PQ: It's not necessary because it is considered a small instrument, so it fits comfortably in the upper compartment. Occasionally, you get in trouble with somebody that tries to remove it. But over many years of travel, I have developed so many tricks for avoiding trouble on the plane and making sure that I'm the first one. And also, when people come with their bags and try to stuff them into the same compartment where the violin is, I'm the first one to jump up and say, "Can I help you?"

AS: Is there a club for all violinists who play Stradivari violins from the same year?

PQ: It's actually very funny, but I have encountered several people with a Stradivari instrument from 1708, and they're nothing alike. Maybe there are some similarities because Stradivari was going through many different periods in his life —there's a golden period, a long pattern Strad, there are smaller ones. He kept experimenting and lived a long life, especially at that time.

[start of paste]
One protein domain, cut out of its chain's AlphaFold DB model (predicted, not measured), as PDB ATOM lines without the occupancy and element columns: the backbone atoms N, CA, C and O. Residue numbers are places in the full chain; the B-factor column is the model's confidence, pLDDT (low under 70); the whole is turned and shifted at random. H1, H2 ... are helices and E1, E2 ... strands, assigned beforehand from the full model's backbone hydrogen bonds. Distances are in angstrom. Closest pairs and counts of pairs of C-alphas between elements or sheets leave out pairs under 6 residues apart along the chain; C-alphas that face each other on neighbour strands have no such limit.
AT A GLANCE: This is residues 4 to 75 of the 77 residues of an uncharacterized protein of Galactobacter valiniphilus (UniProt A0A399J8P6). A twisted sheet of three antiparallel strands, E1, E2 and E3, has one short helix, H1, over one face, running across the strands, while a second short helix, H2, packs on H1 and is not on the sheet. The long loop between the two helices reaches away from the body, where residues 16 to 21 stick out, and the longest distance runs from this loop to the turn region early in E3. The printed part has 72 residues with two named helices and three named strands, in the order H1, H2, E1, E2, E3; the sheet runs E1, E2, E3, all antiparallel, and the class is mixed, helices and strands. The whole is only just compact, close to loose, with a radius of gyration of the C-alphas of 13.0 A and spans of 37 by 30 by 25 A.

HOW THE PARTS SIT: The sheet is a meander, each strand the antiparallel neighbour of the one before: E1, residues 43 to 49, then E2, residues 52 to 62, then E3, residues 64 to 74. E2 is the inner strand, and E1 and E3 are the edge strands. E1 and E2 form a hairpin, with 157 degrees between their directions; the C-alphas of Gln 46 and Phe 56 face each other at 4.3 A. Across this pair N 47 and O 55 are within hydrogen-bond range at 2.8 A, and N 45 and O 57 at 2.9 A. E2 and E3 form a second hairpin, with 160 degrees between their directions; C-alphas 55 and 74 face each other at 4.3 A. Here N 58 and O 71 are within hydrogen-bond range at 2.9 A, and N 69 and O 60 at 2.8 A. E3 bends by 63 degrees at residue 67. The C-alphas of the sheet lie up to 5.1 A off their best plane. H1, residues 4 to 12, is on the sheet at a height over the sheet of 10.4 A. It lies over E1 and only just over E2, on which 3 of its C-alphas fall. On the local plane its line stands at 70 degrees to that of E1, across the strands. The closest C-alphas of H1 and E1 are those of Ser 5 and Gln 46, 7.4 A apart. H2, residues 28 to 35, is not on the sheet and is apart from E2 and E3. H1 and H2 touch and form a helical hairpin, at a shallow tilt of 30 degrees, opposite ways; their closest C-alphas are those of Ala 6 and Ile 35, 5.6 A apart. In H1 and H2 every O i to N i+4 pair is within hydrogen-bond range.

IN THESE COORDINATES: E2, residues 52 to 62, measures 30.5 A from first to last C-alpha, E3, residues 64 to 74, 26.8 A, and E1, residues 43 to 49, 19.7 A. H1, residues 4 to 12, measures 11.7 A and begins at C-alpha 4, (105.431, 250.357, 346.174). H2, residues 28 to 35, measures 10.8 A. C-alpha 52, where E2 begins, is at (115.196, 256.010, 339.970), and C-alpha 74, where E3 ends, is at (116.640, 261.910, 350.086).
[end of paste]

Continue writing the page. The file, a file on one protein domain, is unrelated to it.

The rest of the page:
Ruby is, for me, the perfection of violin, and slightly on a bigger side. But it has all the attributes of a Stradivarius sound. And the other ones don't sound the same at all. It's really just extraordinary that the Stradivarius instruments from the same year don't look alike and don't sound alike. But violinists like to say it's a little bit like meeting a person — a new person that comes into a room has a different face, different voice and different aura. And violins have the same — we completely humanize the violins.

AS: How do you to get to play one? Do they approach you? Do you apply?